A New Approach to Marcom Planning: Invite Sales to the Process

B2B Marcom Budgeting

As I mentioned in my last blog post, I’ve been participating in a few discussions on LinkedIn and elsewhere on ways we can improve the relationship between Marketing and Sales.  A lot of good ideas have been passed around, most focusing on improving the dialogue between the groups so they work in unison toward the ultimate goal of selling more stuff to more people.  Rocket science, I know.

So, as we all work on our 2011 sales projections and marketing plans, it seems like now is an appropriate time to start this dialogue.  If you don’t have a process to make this happen, don’t worry, the LinkedIn discussions would indicate you aren’t alone.  A while back, I wrote about steps Marketing could take to improve the lead development process, which included getting input from Sales.  A lot of this would apply here too.  But even before going this far, a simple gesture like asking someone in Sales if someone from Marketing could accompany them on a call might help to break the ice.  I read an article the other day where it was estimated that Sales only uses about 20% of the stuff marketing creates (supposedly on their behalf).  Twenty percent!  That means 80% is ending up in the marketing landfill!  Watching an associate interact with a customer might provide some insight into why this is true.  It also might free-up some budget to develop materials and content that actually generate sales, which could also come in handy when justifying next year’s budget.  Which brings me to my next point …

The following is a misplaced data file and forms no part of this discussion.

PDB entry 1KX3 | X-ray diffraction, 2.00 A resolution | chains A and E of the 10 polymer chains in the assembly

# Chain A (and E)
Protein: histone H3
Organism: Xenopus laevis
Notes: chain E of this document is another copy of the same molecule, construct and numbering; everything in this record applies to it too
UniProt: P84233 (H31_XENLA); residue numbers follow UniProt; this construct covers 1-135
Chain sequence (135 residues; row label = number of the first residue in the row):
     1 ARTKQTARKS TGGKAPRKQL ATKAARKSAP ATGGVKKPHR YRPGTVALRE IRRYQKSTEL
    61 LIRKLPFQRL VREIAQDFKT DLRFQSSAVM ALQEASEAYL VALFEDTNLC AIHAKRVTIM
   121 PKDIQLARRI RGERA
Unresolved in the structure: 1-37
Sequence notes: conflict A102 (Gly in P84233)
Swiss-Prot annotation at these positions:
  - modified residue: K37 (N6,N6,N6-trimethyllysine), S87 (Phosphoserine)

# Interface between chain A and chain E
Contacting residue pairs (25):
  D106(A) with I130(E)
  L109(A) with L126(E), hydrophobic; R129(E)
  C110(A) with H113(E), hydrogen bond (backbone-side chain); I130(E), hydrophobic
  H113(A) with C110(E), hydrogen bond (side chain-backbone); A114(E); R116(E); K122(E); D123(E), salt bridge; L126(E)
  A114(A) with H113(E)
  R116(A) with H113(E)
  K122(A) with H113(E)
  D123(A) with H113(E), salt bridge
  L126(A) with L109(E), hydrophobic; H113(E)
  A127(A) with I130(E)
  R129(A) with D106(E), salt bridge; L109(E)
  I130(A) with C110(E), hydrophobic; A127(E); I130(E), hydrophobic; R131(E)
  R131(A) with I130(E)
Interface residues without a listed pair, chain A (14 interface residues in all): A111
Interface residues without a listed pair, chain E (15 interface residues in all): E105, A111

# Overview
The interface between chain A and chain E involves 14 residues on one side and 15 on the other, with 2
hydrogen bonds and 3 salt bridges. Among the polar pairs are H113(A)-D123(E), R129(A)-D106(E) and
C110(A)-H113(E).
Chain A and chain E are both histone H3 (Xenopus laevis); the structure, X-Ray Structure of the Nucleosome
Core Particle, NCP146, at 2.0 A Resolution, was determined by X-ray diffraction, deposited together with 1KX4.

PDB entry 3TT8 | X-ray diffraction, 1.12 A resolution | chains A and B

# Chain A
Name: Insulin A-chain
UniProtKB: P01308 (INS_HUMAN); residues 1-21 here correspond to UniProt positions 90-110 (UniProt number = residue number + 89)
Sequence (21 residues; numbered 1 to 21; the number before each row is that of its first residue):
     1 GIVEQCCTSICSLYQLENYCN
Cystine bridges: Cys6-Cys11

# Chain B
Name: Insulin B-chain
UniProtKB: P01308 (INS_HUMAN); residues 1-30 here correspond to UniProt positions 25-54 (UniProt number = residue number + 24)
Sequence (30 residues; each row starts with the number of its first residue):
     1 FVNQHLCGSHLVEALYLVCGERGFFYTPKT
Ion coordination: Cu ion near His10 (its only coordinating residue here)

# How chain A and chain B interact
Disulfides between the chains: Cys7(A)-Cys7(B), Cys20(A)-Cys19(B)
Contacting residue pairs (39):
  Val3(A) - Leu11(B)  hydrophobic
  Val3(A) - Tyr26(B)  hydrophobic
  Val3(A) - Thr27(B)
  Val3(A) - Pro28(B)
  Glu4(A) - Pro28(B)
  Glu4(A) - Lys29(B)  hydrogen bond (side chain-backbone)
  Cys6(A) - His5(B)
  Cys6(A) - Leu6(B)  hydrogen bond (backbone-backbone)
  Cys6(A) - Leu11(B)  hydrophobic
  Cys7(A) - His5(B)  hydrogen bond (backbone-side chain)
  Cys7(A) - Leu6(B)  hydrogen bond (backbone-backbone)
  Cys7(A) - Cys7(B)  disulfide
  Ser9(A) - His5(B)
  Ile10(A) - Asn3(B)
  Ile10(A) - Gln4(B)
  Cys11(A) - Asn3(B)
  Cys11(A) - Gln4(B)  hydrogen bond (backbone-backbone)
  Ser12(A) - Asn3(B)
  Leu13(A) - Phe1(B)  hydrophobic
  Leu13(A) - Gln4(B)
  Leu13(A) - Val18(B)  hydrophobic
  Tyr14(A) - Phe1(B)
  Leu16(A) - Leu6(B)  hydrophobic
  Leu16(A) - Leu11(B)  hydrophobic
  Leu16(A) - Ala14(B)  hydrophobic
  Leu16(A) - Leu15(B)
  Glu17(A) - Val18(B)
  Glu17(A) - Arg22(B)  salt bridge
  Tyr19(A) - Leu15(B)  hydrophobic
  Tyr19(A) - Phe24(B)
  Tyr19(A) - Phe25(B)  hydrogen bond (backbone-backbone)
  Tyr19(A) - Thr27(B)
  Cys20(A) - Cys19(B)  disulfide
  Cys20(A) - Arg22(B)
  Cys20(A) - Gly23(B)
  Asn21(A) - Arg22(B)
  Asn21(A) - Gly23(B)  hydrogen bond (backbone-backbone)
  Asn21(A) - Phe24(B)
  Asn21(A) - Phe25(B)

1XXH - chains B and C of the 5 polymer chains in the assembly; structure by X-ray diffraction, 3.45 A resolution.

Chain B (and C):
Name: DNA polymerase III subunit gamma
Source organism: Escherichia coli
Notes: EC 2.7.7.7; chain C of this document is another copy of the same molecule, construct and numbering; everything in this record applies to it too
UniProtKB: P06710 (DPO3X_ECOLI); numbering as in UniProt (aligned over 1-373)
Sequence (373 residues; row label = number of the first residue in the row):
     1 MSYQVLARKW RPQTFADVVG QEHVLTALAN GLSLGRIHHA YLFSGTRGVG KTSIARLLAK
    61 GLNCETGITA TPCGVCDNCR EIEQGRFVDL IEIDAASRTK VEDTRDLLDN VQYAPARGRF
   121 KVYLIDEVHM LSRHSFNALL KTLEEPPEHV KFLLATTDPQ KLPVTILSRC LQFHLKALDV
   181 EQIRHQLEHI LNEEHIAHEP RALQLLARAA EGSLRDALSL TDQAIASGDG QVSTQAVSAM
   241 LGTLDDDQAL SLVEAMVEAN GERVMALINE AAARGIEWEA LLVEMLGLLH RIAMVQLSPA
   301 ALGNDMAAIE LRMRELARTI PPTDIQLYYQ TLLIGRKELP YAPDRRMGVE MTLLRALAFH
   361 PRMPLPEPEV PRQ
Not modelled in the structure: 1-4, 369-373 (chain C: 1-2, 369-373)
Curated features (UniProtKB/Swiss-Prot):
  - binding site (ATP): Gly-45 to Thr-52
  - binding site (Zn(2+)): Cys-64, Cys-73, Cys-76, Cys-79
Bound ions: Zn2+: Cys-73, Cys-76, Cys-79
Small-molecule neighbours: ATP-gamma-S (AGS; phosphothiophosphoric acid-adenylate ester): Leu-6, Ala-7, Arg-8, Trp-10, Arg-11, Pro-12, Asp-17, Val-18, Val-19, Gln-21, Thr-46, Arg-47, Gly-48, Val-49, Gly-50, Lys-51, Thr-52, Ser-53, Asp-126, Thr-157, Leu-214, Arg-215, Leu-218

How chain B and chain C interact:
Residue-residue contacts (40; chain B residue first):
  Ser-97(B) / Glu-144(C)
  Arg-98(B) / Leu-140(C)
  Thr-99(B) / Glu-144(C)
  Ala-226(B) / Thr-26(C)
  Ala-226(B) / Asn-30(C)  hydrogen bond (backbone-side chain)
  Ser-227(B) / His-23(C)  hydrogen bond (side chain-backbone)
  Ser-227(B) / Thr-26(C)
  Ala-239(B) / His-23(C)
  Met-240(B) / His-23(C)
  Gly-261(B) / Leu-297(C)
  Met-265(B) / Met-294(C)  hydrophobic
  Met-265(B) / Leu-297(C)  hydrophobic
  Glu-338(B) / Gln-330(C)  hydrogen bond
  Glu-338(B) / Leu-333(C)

Two budgets are better than one!

It’s no secret marketing budgets have taken a hit over the past couple of years.  There have been fewer dollars to spend and management has expected greater return on what has been spent.  A lot of good ideas and programs have fallen by the wayside due to lack of funding.  But what if Marketing engages Sales more closely and demonstrates an ability to create content that not only generates leads, but also nurtures those leads throughout the buying process until they meet Sales’ criteria for being truly viable?  That would make Sales happy, right?  It might even prompt them to share some of their budget to make it happen. More budget.  More content.  More wins!

Let’s face it, the rules are changing.  The old ways of operating – and budgeting – are becoming less and less relevant.  Management is no longer interested in funding the programs they’ve always funded.  They are interested in funding programs that work.  And creating programs that work increasingly requires a deeper understanding of your customers’ informational needs and competitive concerns at every step of the buying process.  Gaining the insight of the group that is typically closest to your customers seems like a good way of improving your odds of success.

Honestly, this really isn’t rocket science. 

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